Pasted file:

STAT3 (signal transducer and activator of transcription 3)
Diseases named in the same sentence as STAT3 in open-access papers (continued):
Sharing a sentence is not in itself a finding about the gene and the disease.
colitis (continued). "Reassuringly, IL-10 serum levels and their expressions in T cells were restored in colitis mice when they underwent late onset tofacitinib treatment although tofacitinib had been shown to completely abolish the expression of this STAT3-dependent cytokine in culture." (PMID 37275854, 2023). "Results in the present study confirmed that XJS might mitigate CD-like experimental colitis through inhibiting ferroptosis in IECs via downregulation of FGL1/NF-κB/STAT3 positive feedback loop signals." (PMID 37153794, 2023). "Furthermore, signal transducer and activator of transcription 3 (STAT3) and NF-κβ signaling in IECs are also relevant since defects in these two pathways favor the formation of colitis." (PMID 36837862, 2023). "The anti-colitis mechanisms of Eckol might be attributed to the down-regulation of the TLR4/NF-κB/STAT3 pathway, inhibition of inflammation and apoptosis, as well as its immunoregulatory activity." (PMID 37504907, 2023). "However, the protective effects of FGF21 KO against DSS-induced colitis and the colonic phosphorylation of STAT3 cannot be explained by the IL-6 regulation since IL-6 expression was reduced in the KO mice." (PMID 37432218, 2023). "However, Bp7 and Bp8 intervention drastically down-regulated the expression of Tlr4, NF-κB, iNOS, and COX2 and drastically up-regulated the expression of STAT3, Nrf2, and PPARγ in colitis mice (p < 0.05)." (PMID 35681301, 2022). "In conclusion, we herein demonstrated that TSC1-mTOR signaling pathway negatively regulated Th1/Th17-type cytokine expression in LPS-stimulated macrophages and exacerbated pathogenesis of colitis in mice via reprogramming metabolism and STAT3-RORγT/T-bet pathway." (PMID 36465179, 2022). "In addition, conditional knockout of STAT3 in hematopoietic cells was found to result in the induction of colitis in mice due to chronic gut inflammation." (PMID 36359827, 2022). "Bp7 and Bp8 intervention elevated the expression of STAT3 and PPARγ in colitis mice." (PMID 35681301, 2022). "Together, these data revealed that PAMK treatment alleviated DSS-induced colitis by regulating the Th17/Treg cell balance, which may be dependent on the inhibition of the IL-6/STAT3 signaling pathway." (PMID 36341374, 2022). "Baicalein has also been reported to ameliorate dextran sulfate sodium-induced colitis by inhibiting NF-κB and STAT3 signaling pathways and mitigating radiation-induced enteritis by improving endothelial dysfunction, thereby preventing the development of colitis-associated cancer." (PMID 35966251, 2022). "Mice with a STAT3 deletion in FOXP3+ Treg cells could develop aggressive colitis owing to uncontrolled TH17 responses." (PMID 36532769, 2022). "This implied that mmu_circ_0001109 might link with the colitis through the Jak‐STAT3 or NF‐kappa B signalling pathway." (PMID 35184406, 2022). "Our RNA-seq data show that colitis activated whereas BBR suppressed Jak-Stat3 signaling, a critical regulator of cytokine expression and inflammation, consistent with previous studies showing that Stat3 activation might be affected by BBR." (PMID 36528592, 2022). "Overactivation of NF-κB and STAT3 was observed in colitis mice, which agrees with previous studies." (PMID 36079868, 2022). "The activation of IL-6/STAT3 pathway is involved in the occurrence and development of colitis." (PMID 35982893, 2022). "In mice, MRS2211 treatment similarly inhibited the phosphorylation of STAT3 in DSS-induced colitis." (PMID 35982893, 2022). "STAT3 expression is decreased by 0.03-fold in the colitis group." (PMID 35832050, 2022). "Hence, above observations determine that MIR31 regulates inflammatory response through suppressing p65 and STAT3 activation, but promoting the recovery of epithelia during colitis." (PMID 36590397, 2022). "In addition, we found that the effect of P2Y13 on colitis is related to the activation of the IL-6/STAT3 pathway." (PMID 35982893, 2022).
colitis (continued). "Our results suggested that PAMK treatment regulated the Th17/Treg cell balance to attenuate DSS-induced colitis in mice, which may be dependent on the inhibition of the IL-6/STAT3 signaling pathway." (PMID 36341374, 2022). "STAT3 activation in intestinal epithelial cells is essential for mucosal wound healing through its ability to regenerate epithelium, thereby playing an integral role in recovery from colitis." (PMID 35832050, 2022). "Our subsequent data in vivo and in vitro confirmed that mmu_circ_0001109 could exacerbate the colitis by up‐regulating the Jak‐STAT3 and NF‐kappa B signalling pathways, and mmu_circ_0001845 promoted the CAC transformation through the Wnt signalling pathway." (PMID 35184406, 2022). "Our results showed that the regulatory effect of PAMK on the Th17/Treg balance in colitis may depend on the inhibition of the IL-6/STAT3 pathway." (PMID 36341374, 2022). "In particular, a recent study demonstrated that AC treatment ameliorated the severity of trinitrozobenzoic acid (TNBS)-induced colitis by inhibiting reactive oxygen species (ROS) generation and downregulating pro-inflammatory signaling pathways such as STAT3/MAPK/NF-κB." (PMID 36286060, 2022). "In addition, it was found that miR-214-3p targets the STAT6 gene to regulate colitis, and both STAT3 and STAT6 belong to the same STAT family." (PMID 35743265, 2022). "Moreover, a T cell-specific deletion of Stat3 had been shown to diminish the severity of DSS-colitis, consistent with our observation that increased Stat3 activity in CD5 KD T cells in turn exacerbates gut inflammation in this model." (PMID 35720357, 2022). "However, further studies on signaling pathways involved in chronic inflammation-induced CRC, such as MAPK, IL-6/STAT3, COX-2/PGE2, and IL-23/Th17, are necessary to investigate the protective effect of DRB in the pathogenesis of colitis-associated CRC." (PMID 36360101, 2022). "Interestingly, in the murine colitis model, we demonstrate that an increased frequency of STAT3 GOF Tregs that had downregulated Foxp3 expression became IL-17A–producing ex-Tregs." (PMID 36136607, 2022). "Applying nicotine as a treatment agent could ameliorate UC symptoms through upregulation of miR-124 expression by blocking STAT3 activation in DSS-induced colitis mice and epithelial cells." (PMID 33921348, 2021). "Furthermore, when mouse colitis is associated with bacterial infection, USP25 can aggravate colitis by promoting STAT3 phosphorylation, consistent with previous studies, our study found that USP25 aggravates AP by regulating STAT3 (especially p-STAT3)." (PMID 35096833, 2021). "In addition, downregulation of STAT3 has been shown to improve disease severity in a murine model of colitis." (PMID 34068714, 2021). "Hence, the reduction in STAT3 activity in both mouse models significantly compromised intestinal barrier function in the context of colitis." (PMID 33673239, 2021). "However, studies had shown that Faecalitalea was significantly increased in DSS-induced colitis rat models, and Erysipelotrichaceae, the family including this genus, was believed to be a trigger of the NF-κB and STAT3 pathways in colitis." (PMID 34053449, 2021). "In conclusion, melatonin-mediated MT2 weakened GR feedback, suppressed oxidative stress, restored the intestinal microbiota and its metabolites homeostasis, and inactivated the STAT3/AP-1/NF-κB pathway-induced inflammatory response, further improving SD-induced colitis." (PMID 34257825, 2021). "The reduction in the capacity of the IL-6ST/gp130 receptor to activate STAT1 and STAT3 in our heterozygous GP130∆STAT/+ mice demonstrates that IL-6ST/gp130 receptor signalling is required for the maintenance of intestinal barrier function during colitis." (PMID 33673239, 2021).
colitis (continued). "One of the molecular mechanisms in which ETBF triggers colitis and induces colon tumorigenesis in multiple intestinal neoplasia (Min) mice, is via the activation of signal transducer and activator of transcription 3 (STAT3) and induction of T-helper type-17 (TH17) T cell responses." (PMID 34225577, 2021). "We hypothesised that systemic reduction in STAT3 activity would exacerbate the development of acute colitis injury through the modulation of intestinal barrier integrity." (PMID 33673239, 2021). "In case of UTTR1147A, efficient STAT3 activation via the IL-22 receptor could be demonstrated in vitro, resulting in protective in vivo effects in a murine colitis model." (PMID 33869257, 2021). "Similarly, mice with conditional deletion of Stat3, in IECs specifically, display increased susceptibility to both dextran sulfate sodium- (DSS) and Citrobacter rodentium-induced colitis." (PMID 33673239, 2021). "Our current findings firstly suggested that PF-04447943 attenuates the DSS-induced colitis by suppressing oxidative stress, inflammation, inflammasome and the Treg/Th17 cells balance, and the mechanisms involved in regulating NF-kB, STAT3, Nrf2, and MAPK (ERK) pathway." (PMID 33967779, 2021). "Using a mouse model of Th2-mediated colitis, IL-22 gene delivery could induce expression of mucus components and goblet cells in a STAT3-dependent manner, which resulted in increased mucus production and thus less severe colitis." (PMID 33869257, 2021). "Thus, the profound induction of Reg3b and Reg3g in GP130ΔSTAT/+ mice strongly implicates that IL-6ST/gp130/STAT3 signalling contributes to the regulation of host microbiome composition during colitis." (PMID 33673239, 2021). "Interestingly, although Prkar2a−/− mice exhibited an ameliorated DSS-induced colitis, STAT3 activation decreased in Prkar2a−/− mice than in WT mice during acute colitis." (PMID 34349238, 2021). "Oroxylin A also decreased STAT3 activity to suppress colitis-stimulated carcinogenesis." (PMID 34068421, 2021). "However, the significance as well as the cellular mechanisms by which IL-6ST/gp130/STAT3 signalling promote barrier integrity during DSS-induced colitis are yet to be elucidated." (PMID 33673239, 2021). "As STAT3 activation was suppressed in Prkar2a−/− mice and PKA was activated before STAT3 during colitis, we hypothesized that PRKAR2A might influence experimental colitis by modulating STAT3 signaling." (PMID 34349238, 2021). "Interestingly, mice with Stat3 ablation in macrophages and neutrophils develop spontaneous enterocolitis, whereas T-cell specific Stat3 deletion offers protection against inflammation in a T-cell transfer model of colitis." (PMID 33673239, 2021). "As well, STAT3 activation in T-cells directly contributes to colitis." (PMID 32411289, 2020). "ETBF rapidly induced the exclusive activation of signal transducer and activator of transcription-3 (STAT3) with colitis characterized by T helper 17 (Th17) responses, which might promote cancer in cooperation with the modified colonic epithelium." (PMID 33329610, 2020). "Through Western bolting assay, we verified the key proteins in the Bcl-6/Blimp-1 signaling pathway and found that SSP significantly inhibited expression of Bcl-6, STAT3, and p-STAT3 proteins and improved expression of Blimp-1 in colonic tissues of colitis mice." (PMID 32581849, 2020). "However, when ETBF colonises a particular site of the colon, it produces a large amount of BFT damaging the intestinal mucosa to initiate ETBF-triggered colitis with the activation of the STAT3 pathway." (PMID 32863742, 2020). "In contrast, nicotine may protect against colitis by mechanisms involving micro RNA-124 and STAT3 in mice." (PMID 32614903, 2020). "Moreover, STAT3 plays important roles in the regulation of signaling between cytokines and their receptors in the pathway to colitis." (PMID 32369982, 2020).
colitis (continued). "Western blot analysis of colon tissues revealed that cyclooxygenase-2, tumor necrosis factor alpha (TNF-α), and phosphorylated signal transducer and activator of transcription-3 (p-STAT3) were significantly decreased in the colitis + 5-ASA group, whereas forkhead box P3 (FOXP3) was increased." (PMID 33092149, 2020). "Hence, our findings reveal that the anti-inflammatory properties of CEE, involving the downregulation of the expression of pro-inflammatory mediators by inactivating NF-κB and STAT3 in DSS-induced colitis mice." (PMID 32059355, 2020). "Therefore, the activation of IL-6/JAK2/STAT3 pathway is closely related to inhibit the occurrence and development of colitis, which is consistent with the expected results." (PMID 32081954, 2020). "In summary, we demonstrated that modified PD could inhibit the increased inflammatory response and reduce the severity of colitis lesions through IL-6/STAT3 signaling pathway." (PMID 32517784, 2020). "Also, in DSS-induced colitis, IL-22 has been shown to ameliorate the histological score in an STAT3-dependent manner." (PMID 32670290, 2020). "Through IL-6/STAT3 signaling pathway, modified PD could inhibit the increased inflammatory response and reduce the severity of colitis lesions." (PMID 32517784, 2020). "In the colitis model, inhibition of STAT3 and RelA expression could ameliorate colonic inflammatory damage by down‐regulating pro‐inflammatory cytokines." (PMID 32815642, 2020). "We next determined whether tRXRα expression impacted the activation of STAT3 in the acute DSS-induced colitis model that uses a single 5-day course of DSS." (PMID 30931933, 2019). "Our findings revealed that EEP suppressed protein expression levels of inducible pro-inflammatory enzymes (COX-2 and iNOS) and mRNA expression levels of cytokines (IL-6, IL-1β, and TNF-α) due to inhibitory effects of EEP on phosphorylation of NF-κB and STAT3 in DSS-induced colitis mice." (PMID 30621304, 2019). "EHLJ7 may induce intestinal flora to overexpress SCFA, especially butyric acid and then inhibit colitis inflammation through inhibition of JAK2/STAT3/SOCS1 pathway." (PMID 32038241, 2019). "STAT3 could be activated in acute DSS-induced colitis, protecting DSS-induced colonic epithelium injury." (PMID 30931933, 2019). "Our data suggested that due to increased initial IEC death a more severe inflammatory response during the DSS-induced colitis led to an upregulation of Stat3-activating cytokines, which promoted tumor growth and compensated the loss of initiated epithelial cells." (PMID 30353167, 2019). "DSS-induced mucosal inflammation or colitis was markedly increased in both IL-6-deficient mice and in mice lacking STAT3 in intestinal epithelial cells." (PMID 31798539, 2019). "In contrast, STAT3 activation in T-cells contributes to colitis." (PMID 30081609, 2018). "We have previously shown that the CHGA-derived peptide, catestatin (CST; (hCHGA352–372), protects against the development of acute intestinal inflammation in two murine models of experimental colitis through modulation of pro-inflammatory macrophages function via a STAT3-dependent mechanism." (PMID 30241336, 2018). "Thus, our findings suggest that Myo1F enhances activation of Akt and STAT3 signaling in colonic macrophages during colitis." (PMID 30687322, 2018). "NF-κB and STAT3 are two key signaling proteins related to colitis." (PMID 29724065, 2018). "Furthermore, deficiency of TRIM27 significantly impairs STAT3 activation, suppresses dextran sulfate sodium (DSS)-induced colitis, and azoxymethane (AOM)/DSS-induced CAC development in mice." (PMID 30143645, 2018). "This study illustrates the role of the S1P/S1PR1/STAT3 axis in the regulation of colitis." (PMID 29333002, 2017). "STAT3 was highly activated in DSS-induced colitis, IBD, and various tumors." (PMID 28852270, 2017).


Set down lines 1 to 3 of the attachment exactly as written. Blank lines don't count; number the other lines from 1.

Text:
STAT3 (signal transducer and activator of transcription 3)
Diseases named in the same sentence as STAT3 in open-access papers (continued):
Sharing a sentence is not in itself a finding about the gene and the disease.